A Thurston County Superior Court commissioner has denied bail for a 37-year-old Olympia woman accused of murdering a Chehalis man whose body was found in a ditch Sunday.
Detectives arrested Rochelle Lee Schneberger on Wednesday on suspicion of first-degree murder in connection with the death of Jose Luis Alejo-Tamayo, 37.
Superior Court Commissioner Nathan Kortokrax found probable cause for the allegation and set no bail, saying she could pose a danger to the community and perhaps interfere in the case.
He also noted Schneberger has failed to appear in court 47 times, including 11 times in the last two years. Per a pretrial report, Schneberger has a long, but non-violent, criminal history that dates to 2004.
Kortokrax set bail at $50,000 for another woman accused of helping Schneberger clean and hide a car allegedly connected to the murder. Detectives arrested Olivia Farrar Ingram-Legvold, 30, on Wednesday on suspicion of rendering criminal assistance in the first-degree.
In setting the bail amount, Kortokrax found probable cause for the allegation and said the court cannot be reasonably assured Ingram-Legvold would reappear at court or refrain from interfering in the case.
Ingram-Levgold has a much shorter, non-violent criminal history that dates to 2013, according to a pretrial report. Both women are being held in Thurston County jail, according to jail records.
A probable cause statement, signed by Deputy Prosecuting Attorney Scott Jackson, describes law enforcement’s investigation into the alleged murder.
According to the statement, Thurston County deputies arrived in the 2500 block of 12th Avenue Northeast on Sunday after a jogger reported finding a man’s body at 7:49 a.m.
Deputies found the man on the ground with his head in a ditch and his legs partially on the roadway, the statement says. Detectives identified the man as Alejo-Tamayo and observed what appeared to be a gunshot wound to his head.
At the scene, detectives said they found a damaged hat and baggies containing substances that they believed to be methamphetamine and heroin, according to the statement.
Additionally, law enforcement reported finding a note with a woman’s name written on it, $140 in cash and a 9 mm round of ammunition. However, the statement also says they did not find a firearm at the scene.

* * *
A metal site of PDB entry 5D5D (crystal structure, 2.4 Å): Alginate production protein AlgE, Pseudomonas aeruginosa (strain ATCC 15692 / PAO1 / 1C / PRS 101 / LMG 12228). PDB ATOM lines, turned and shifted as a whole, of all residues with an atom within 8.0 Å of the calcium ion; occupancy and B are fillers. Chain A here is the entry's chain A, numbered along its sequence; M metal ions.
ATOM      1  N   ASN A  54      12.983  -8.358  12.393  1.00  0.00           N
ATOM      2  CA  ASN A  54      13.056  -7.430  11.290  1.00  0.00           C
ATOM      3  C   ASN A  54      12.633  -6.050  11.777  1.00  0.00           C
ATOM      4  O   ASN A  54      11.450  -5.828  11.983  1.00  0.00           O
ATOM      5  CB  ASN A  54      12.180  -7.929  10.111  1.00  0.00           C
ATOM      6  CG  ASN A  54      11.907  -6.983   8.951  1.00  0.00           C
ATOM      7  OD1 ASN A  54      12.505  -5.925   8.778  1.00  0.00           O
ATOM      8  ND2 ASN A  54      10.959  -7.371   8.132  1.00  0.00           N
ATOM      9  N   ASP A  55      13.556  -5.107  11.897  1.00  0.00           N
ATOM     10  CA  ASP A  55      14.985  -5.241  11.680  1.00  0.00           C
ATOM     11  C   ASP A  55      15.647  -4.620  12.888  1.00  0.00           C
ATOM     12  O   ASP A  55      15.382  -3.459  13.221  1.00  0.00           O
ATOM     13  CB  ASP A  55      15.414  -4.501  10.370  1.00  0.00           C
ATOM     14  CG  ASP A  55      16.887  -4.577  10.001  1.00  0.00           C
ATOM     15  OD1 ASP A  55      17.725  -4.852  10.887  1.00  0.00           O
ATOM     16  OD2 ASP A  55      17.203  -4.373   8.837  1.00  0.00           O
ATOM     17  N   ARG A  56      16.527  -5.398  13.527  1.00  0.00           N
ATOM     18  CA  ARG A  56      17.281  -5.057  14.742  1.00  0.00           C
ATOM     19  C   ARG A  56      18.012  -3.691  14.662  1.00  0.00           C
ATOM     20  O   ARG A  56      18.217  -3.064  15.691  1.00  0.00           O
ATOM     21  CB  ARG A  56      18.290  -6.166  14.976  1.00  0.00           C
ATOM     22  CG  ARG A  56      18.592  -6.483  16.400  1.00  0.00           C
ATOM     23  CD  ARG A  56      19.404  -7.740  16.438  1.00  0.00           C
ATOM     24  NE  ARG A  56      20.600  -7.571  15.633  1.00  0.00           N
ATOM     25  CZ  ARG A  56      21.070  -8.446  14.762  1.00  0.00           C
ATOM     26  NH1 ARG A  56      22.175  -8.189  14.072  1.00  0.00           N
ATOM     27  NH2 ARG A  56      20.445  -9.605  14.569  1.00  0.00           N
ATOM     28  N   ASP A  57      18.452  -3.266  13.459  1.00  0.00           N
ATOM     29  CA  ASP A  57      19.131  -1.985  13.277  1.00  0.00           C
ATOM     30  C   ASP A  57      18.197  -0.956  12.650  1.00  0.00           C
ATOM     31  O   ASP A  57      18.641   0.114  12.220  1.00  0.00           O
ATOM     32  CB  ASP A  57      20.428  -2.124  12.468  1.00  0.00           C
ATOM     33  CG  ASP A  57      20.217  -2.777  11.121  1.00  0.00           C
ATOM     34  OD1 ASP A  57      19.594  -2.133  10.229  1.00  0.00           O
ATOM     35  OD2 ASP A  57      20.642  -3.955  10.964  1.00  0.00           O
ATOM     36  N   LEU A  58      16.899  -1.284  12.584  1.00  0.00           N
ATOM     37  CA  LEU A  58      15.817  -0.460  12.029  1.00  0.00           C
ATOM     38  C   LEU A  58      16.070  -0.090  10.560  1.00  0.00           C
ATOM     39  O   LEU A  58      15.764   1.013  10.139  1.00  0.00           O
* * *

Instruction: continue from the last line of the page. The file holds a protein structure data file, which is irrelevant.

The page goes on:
The next day, an autopsy confirmed Alejo-Tamayo had died from a single gunshot that entered through the back, left side of his head and exited out the front, right side, the statement says. This was consistent with the damage on a hat found at the scene previously, per the statement.
During the investigation, the statement says detectives somehow learned Schneberger and another person owed money to Alejo-Tamayo from a previous drug debt. From there, detectives actively attempted to contact Schneberger and the other person.
On Wednesday, detectives attempted to visit a Martin Way apartment shared by Schneberger and the other person, according to the statement. There, detectives met and talked to Ingram-Legvold, who detectives said explained the connection between Alejo-Tamayo and Schneberger.
Detectives said Ingram-Legvold told them that Alejo-Tamayo took a dog from the apartment where Schneberger and the other person lived because of the debt.
In response, Schneberger, Ingram-Legvold and the other person arranged to meet Alejo-Tamayo at a 7-Eleven store on Martin Way East, according to the statement.
Ingram-Legvold allegedly told detectives all three arrived in different cars, including Schneberger, who drove a white Pontiac G6. Once there, Alejo-Tamayo reportedly entered Schneberger’s car and they went to a location in Tacoma with Ingram-Legvold and the other person following behind in a separate vehicle, the statement claims.